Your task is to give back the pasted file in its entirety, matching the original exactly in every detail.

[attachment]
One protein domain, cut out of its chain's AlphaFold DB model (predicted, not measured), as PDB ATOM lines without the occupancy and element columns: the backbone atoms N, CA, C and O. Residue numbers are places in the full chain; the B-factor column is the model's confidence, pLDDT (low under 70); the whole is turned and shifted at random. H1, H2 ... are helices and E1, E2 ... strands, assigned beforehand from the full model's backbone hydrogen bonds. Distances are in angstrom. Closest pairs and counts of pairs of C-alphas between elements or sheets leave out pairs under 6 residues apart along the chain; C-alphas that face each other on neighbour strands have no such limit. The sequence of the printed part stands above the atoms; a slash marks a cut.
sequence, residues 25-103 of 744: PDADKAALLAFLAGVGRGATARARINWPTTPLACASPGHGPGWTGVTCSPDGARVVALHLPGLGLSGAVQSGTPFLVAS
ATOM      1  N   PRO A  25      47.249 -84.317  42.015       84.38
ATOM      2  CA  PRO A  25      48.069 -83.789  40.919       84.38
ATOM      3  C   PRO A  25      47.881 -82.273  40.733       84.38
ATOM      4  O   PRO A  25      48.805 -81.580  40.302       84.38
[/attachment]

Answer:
One protein domain, cut out of its chain's AlphaFold DB model (predicted, not measured), as PDB ATOM lines without the occupancy and element columns: the backbone atoms N, CA, C and O. Residue numbers are places in the full chain; the B-factor column is the model's confidence, pLDDT (low under 70); the whole is turned and shifted at random. H1, H2 ... are helices and E1, E2 ... strands, assigned beforehand from the full model's backbone hydrogen bonds. Distances are in angstrom. Closest pairs and counts of pairs of C-alphas between elements or sheets leave out pairs under 6 residues apart along the chain; C-alphas that face each other on neighbour strands have no such limit. The sequence of the printed part stands above the atoms; a slash marks a cut.
sequence, residues 25-103 of 744: PDADKAALLAFLAGVGRGATARARINWPTTPLACASPGHGPGWTGVTCSPDGARVVALHLPGLGLSGAVQSGTPFLVAS
ATOM      1  N   PRO A  25      47.249 -84.317  42.015       84.38
ATOM      2  CA  PRO A  25      48.069 -83.789  40.919       84.38
ATOM      3  C   PRO A  25      47.881 -82.273  40.733       84.38
ATOM      4  O   PRO A  25      48.805 -81.580  40.302       84.38